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Scottish Labour launch commission on older women: ‘the forgotten generation’

by on February 17, 2015

Scottish Labour has announced the launch of a commission on older women in Scotland as a result of concerns that:

  • Scottish women are working longer than any previous generation
  • Unemployment for older Scottish women continues to rise in comparison to men
  • Older Scottish women undertake much unpaid labour particularly providing care.

The unemployment figures quoted are that:

  • “Over 13,000 women between the ages of 50 and 64 in Scotland are currently unemployed. This has risen by 30% since 2010.
  • This increase has happened while, over the same period, unemployment of men between 50 and 64 has decreased by 23%.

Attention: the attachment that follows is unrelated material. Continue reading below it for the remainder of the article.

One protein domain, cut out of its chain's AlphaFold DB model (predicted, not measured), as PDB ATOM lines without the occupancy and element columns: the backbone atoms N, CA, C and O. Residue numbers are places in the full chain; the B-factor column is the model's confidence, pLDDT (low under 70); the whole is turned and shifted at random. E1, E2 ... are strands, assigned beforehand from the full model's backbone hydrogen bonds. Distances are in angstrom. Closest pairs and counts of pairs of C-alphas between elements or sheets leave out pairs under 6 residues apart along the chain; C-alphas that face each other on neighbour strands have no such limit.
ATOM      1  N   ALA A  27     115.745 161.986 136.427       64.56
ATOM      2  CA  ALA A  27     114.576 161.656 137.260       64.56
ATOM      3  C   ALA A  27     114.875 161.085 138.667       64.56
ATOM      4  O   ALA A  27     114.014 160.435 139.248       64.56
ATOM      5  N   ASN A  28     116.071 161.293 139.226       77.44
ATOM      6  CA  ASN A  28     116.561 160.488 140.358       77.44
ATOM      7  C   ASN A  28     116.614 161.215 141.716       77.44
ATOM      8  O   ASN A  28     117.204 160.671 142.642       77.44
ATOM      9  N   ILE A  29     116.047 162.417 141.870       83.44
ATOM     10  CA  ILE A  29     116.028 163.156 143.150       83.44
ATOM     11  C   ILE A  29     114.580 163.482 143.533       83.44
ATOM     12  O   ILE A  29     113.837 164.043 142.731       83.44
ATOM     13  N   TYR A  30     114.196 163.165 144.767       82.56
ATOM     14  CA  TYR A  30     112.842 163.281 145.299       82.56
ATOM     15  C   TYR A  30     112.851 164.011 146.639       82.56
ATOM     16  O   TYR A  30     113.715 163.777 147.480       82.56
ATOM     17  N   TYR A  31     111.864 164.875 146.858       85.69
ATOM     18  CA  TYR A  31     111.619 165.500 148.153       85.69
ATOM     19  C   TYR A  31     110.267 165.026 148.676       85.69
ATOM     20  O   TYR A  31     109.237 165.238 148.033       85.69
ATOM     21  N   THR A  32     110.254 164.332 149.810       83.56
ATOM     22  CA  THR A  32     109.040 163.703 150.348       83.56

• And unemployment among the general population in Scotland has decreased by 16%”.

It is of course notable that the age used to define an ‘older woman’ is (as with the UK government) 50; with an upper limit given of 64.

The launch has received mixed reviews in the Scottish press in particular, with concerns expresses in the report in the Scotsman that subdividing the groups ‘older’ by gender, and unemployed by age and gender creates problematic divisions.  The same article does not seem to see any problem in reporting the case study of a 73 year old described as a ‘checkout girl’.  Gender equality still has a way to go in terms of such job titles.


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